Photo: Simon Grieg (Flickr)
The Indiana Court of Appeals heard arguments today in a case involving tech giant IBM and the state of Indiana.
Indiana signed a 10-year contract with IBM in 2006 worth more than $1 billion for the firm to modernize and manage the state’s welfare system. That modernization included a shift away from human case workers to a system more reliant on technology and automation.
But three years in, Governor Mitch Daniels canceled the contract, saying the system was beset by problems. The state and IBM have since sued each other, seeking lost costs and damages.
IBM says a contract for the company to run the state’s welfare system because Indiana did not like the system it asked IBM to use.
Attorney Jay Lefkowitz, who represents IBM, says the company delivered exactly what Indiana asked for.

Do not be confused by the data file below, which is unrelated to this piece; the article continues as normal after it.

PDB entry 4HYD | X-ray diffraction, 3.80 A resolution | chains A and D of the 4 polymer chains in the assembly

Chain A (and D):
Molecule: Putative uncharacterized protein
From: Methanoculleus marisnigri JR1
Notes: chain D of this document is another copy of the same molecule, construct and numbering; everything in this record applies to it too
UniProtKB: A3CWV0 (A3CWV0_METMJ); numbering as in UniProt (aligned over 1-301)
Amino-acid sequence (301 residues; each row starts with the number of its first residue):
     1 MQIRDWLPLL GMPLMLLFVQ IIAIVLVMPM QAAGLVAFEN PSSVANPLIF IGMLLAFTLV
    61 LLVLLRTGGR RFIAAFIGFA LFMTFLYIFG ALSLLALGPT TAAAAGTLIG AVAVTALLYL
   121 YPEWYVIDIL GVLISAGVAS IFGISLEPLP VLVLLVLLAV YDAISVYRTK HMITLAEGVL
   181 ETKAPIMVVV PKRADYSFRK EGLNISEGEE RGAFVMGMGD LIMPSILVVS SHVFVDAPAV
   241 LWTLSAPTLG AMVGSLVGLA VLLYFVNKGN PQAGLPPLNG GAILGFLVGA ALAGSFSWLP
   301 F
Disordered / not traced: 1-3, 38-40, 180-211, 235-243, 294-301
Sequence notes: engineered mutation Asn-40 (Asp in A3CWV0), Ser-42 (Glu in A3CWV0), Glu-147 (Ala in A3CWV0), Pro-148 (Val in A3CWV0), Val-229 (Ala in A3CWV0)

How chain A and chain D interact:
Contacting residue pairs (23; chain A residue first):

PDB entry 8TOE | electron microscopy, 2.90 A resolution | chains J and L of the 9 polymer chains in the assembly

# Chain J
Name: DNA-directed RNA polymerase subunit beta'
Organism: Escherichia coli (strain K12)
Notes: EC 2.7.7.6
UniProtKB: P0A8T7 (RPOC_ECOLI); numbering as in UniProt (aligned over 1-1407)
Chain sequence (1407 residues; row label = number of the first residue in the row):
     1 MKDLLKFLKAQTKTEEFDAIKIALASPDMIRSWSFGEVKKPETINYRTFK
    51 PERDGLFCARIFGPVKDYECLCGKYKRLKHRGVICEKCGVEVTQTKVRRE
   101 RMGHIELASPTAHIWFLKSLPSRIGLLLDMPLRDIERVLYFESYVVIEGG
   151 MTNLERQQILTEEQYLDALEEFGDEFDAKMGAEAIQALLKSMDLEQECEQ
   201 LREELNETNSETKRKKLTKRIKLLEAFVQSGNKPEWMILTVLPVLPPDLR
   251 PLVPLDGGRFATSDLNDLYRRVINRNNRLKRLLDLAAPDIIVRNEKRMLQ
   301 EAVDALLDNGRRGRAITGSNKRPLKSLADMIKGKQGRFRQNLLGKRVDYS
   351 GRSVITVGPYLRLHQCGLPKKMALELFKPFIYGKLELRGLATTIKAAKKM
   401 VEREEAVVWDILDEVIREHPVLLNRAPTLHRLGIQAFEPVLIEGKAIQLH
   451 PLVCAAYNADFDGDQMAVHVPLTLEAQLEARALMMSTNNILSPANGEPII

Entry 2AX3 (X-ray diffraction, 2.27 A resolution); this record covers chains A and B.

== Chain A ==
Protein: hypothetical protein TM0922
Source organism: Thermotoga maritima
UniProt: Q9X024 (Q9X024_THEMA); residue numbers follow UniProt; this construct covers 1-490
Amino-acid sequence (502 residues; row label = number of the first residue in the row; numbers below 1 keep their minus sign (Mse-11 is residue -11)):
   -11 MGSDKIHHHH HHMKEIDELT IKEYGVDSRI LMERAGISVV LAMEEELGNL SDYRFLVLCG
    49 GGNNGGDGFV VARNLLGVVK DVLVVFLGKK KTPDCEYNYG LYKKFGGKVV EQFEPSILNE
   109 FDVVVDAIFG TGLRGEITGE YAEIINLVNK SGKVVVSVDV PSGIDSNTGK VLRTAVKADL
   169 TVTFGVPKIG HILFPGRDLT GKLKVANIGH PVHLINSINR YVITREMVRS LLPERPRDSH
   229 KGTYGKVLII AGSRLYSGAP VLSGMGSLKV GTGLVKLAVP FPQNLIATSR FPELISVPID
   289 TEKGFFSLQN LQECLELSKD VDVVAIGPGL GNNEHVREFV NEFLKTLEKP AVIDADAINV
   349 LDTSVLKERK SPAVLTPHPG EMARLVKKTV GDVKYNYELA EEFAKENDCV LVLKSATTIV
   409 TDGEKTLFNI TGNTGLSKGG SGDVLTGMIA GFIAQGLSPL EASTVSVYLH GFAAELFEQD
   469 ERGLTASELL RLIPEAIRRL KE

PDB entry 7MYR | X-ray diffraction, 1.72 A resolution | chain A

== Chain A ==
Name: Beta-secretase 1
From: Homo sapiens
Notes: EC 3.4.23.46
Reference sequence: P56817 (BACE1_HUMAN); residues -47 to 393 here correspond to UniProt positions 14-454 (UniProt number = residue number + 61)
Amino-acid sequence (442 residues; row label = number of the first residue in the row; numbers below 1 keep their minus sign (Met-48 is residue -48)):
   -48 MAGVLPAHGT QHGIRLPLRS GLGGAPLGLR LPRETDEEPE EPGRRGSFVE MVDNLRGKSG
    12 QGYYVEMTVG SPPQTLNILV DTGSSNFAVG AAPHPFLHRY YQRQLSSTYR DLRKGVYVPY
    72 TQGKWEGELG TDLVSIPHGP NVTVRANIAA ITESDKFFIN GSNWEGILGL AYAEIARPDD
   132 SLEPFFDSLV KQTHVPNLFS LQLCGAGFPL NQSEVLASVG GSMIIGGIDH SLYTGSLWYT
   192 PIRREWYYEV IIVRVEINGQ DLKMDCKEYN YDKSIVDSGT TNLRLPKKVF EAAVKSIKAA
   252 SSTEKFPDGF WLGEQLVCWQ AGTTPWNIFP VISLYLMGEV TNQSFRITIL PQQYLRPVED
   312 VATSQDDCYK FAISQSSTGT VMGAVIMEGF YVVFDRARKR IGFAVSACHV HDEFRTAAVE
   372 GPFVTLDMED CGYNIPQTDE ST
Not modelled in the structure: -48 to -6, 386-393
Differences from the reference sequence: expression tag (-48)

“This was not a failure of implementation; it was a failure of design. The state recognized that it wanted this very modern system where you eliminated all human element, all human contact and do everything through the computers. And then there was a reaction to that,” he says.
But attorney Peter Rusthoven, representing the state, says the contract allowed IBM to switch gears and use a system that blended caseworkers with technology – the kind of hybrid system the state uses now.
“Providing the human dimension was something they didn’t want to pay the extra cost of providing,” he says.
A Marion County judge ruled in IBM’s favor earlier this year.
The Appeals Court did not set a timetable for its ruling.